The Handmaid’s Tale has always placed its attention on invisible wars. While the violence is explicit and the looming threats over our main characters constant, the vast majority of conflicts (with the obvious exclusion of the suicide bombing) have come between the lines. Every one of the brilliant scenes that Serena and June have shared this season have been based around this idea. Each character is trying to position themselves to take advantage of some opening in the other’s defenses. In a world where so much is considered taboo and one false step could mean the difference between a nice dinner and a cattle prod to the neck, the stakes in every one of these confrontations are enormous. Contests fought between characters are decided long before anything actually happens — they are all about maneuvering for higher ground.
June’s starting position in “Postpartum” is a lot better than any of us could have hoped for coming into this week. She’s escaped any kind of repercussions for seeing her daughter and, in fact, Aunt Lydia seems impressed by her resolve to give birth alone in that house and is being pretty nice to her. June even gets some muffins! Bran muffins, but muffins nonetheless. Sure, she’s been separated from Holly (renamed Nicole by Serena), but that was to be expected, and she’s quickly brought back into the Waterford house because they need her breast milk.
But none of that means that she’s coming from a position of strength. Gilead is still a society constructed to stack the deck against her, and nowhere is this more apparent than her conversation with Commander Waterford that comes at the midpoint of this episode. They start off by discussing Eden, who has just run away with the guardian Isaac (best known for pistol whipping Janine for no reason, but hey, love is blind I guess). As usual, these conversations are never about what the opening topic, and when Fred says, “Why would a girl risk so much to leave,” we know exactly where he’s going. He wields a tremendous amount of power in this exchange and, as skillful as June is at fighting these invisible wars of subtext, she has a lot of work to do even the playing field. He tries to disarm her by, at the same time holding the implicit threats of Gilead over her head, while outwardly questioning why her fear. It’s a move that I’m sure many women have felt from men before, and one that The Handmaid’s Tale explores very well here. June knows that she is lucky to fight him to a draw, pushing off a more explicit confrontation to a future Scrabble match.
It’s impossible to think about this scene without thinking about the next, which mirrors June and Fred’s conversation by pitting Emily against her new commander Joseph Lawrence. Joseph is a fascinating character right away, played by the sinisterly charming Bradley Whitford. This role sits squarely in his wheelhouse: a “cool” guy who appears apart from a system that he created, like the technician in The Cabin in the Woods or the father-in-law in Get Out. He doesn’t seem to abide by the rules of Gilead, his house is full of art, his Martha is allowed to swear and give him a hard time, and he sarcastically recounts the “good old days” where a woman reading would only result in her losing a hand. His response to Emily’s handmaid script is: “super.”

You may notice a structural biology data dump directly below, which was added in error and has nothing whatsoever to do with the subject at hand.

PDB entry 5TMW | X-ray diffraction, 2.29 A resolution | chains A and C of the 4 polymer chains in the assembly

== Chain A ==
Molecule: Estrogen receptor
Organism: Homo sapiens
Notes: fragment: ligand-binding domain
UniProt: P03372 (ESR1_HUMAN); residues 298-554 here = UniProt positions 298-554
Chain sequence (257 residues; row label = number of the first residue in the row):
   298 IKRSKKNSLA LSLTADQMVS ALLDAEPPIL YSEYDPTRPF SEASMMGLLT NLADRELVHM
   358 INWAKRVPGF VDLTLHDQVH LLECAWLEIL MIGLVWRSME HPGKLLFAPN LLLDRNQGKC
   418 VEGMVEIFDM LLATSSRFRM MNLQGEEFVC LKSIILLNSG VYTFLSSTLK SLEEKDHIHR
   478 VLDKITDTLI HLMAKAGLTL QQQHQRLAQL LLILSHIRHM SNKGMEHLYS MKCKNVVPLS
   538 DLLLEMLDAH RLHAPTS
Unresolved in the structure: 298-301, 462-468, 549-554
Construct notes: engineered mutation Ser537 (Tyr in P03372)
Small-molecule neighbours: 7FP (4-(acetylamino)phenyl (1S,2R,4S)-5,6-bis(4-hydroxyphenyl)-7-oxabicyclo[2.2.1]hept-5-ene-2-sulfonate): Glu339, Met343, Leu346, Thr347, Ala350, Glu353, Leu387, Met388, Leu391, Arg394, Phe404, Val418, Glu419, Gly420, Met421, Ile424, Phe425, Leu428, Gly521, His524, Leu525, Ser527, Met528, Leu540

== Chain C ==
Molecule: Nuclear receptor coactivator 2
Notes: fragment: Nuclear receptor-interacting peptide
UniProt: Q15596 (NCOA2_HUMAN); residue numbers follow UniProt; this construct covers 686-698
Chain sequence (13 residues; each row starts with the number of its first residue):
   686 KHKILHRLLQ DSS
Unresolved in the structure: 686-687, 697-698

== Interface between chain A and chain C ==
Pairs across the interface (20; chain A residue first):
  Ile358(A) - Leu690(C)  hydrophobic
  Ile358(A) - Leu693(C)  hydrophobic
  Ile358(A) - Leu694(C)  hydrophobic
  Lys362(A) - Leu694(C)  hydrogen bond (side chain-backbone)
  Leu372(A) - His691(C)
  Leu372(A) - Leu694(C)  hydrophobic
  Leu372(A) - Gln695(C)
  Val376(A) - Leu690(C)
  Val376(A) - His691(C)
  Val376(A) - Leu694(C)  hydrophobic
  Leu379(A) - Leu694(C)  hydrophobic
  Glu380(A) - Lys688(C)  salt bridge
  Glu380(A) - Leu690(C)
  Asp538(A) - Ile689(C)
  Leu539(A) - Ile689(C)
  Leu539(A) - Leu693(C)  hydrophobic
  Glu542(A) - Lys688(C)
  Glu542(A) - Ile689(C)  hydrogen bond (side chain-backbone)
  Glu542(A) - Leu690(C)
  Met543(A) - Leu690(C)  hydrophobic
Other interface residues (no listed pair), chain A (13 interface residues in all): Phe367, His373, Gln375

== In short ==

Things aren’t so rosy though. Joseph created the economy of Gilead and came up with the idea of the colonies, a place whose horrors Emily is acutely aware of. His wife is locked in her room and when she escapes to warn Emily, he throws her back in. The following conversation that the two have should imply a greater position of strength for Emily than June, but Joseph quickly breaks that apart. He knows everything about Emily, from her life before Gilead to her involuntary surgery last season. When she tries to return to her scripted handmaid answers, he cuts her off. Here, she can’t be sure what the rules are, but it is clear that Joseph is in control.
Eden’s battle against Gilead is far more visible. After being caught, she refuses to lie to save herself, making me feel pretty foolish for thinking she was a criminal mastermind. As it turns out she was just as silly of a girl as she appeared. She recites the classic “love is patient, love is kind” before being thrown into a pool to drown, reminding everyone of the stakes for a misstep, even if you say the right words.
The real invisible war at work in this episode — and throughout this whole season — is the one between Serena and June. Serena spends the entire episode keeping Holly from June and trying to eliminate her from the equation completely, so when June enters the nursery toward the end, we expect Serena to push her away. But, despite June being separate from Holly, Serena has felt her absence as fights against the spectre of June, trying to wrestle motherhood from her. She can’t breastfeed Holly herself and she can’t stop her from fussing, so she takes her first actually motherly action of the episode, and thinks of the baby first, reuniting June and Holly.
- Really Serena? You brought your baby to an execution?
- The camerawork in the scene with Emily in the Lawrence household is absolutely perfect.
- This is kind of missing the point, but I’d hate to be the guy who has to fish Eden and Isaac out of the pool.
- Nick and Fred’s conversation in his new office was also a nice little invisible battle. The subtext from Fred: this is my family.
- “I’m wondering why such an important, brilliant man would take in such a shitty handmaid.” I have a feeling that there is a reason, and that it might not be one that benefits Emily.
- “I think I’ve earned a whole cake” — seems like a reasonable request from June.